By Laura A. Roser

The Anna Karenina Principle and Your Family

“All happy families are alike; each unhappy family is unhappy in its own way,” begins Leo Tolstoy’s classic work, Anna Karenina. Put another way, all happy families have mastered all elements that lead to a happy family. These elements include sexual attraction, financial health, parenting, spiritual beliefs, relationships with in-laws, and so on. Failure to master any one of these elements, however, compromises the health of the family.

A “good family” is therefore fragile because it must do well in all areas simultaneously. This principle was made popular by Jared Diamond in his book Guns, Germs and Steel, in which he writes about animal domestication. According to Diamond, only a handful of animals can be domesticated because they must meet a list of attributes and, if one attribute is missing, the animal will not make a good pet.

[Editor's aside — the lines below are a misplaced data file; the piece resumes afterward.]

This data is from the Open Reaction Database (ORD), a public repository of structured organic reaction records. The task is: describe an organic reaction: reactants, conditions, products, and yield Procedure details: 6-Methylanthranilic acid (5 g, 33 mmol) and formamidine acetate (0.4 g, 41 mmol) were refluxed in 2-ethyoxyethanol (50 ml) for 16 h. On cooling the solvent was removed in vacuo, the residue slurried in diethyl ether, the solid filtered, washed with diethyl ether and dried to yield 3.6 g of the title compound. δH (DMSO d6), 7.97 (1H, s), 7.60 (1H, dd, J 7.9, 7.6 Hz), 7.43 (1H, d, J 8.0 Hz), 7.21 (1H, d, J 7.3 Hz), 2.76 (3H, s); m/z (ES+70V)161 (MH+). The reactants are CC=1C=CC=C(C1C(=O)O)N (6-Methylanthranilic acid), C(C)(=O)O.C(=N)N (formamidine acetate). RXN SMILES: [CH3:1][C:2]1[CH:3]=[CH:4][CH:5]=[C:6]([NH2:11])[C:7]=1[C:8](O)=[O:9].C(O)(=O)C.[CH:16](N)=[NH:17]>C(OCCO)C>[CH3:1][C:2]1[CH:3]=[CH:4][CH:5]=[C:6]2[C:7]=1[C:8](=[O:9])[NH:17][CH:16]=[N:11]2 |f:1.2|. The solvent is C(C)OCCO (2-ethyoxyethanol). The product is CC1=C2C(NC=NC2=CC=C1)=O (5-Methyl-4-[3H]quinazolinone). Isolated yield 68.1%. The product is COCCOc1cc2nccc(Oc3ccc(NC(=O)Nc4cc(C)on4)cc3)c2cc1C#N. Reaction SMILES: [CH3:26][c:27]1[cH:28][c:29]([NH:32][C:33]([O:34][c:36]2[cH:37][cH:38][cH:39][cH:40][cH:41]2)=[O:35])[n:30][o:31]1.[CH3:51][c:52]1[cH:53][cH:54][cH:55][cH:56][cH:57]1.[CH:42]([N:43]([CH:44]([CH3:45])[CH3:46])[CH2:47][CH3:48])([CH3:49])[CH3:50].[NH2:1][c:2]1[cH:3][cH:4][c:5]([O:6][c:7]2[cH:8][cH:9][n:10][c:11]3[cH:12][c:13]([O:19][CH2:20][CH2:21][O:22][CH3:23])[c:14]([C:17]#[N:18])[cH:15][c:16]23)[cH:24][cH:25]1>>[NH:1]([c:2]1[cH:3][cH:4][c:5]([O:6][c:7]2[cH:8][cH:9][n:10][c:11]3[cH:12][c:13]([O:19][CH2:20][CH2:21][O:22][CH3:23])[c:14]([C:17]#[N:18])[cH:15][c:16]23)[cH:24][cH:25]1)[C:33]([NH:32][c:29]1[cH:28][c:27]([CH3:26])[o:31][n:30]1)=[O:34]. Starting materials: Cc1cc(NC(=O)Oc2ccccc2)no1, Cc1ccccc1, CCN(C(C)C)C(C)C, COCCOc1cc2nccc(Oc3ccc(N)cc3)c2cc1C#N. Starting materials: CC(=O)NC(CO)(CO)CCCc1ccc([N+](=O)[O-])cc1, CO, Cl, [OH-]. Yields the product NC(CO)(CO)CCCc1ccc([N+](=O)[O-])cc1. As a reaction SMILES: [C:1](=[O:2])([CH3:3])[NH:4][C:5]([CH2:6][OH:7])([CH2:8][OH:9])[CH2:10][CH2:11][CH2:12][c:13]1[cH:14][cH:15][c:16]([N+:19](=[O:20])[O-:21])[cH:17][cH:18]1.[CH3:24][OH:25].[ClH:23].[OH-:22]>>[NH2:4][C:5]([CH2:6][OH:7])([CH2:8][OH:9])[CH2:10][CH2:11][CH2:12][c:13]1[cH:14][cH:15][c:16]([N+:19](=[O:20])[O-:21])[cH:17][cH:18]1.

Aristotle brought up a similar sentiment when he said, “For men are but good in one way, but bad in many.” His point was that it is easy to be virtuous in one or two ways, but to be a truly virtuous person, you must be virtuous in all ways—a feat few people have ever accomplished—leaving the world with very few, if any, truly virtuous people.

When you observe other families, they may have some things figured out that you don’t, but I’m guessing your family has mastered other items this supposedly-perfect family yearns for. And if there is ever a moment when you think to yourself, “I’ve got the best family in the world,” savor it as much as possible.

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Laura A. Roser is the founder and CEO of Paragon Road, the #1 authority in meaning legacy planning. For more information about meaning legacy planning services, visit